Wine not! It is an answer to a question that I ask myself most evenings.
It starts when I enter the kitchen to cook tea (for me, the Northerner) and dinner (for him, the Southerner). But that is a whole other topic!
I love to cook, I enjoy preparing food from scratch, with a dash of this and a splodge of that. But amongst the chaos of the kitchen worktop, a small empty space happens. Like a black hole amongst the plethora of carrot tops and dug out potato eyes. A black hole that only one thing can fill… the base of a wine glass.
It must be a certain shape wine glass though. I particularly like a set of stumpy ones I bought, with delightful bulbous bowls and short, different coloured, stems.
The wine must be red. Absolutely not French, not even European. New World wines are respectable, particularly Chilean. The grape must be Cabernet Sauvignon, or perhaps Merlot, sometimes a Malbec will suffice.
I take out the corkscrew from the kitchen drawer and have a little chat to it, it is probably my most favourite kitchen gadget after all, and I feel it should know how important it is. I tell the corkscrew that it is time for its daily exercise as I lift the wings up and down as if it is a mad 1980’s aerobics instructor. I position the sharp spiral above my bottle and turn, as my corkscrew friend slowly creaks and groans under the pressure. As I plunge down her wings the cork magically pops up and my wine is free to breath.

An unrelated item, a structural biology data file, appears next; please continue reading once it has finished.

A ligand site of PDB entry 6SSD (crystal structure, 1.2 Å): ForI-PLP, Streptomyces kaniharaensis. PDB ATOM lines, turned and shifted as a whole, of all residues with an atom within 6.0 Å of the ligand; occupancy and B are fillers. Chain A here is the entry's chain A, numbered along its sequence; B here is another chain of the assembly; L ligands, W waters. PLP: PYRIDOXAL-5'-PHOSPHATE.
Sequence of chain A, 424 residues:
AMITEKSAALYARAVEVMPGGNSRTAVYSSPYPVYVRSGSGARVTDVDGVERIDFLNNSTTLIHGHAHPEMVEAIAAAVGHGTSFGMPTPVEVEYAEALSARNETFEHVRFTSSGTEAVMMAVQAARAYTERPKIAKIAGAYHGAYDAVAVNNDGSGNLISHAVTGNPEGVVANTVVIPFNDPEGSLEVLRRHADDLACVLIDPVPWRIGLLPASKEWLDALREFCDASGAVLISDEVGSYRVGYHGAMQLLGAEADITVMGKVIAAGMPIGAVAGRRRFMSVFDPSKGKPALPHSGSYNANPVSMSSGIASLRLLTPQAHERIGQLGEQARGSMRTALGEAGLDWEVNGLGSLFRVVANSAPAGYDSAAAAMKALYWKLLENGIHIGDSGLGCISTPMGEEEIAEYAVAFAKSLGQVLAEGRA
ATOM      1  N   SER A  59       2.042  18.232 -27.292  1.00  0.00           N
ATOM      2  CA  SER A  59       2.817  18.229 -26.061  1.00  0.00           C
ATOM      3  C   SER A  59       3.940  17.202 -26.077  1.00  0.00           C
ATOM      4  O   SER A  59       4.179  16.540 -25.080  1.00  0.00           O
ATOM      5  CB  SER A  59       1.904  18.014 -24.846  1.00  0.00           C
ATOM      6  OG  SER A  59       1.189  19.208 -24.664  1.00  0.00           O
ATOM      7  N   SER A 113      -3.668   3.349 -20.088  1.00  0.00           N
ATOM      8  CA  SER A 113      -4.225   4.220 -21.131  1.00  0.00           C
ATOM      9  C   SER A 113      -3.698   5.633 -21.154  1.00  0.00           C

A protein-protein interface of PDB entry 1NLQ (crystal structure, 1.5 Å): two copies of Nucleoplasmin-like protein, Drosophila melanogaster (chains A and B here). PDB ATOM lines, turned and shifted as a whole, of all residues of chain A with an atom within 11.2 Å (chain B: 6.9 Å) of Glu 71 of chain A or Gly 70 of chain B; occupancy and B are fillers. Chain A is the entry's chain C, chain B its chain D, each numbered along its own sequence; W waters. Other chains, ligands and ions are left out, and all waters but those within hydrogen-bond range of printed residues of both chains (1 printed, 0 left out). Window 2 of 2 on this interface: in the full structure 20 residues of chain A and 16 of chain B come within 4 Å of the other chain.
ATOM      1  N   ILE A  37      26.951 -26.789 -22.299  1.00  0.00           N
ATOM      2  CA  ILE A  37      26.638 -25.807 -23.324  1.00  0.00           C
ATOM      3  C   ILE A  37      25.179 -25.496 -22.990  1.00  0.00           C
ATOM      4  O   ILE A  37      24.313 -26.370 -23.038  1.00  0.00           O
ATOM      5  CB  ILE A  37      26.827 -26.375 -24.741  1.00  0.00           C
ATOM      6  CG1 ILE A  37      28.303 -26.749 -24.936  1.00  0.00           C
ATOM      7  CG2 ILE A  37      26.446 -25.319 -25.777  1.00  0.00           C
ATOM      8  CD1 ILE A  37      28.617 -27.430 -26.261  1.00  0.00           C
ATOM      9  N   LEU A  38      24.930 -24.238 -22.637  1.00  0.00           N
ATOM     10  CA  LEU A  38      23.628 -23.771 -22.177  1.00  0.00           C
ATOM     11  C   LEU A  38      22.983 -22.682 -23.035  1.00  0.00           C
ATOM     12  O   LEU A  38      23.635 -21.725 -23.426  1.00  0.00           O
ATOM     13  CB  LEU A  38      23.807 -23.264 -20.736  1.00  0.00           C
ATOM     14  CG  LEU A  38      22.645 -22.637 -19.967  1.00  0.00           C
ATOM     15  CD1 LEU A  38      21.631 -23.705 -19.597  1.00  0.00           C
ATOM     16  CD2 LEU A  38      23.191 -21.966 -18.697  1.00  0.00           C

The corkscrew is left on the tiny bit of spare kitchen workbench, its reward is to spend the night out of the drawer until I can be bothered to unscrew the cork and put it away.
I pour the wine. I will always love the sound of the air going up into the bottle making the liquid come out in a pleasing glug. You can get about 8 good glugs in my short, coloured stemmed, globular vessels.
The first mouthful is bliss, it feels like velvety blood dripping down my throat – which is an odd comparison when I have actually never drank blood – but I imagine the way a vampire enjoys a good swill of blood, I enjoy that first mouthful of wine the same.
I stand still for a minute and savour the taste, the whole world stands still with me while that thick, rich liquid makes its way into my tummy, warming every inch on the way down. I snap back into reality when I realise whatever I am cooking is burning slightly.
I stir the pan, then have another drink, taste and have another drink, season and have another drink, until the meal is prepared and ready to plate. By this time my glass is empty, should I top it up?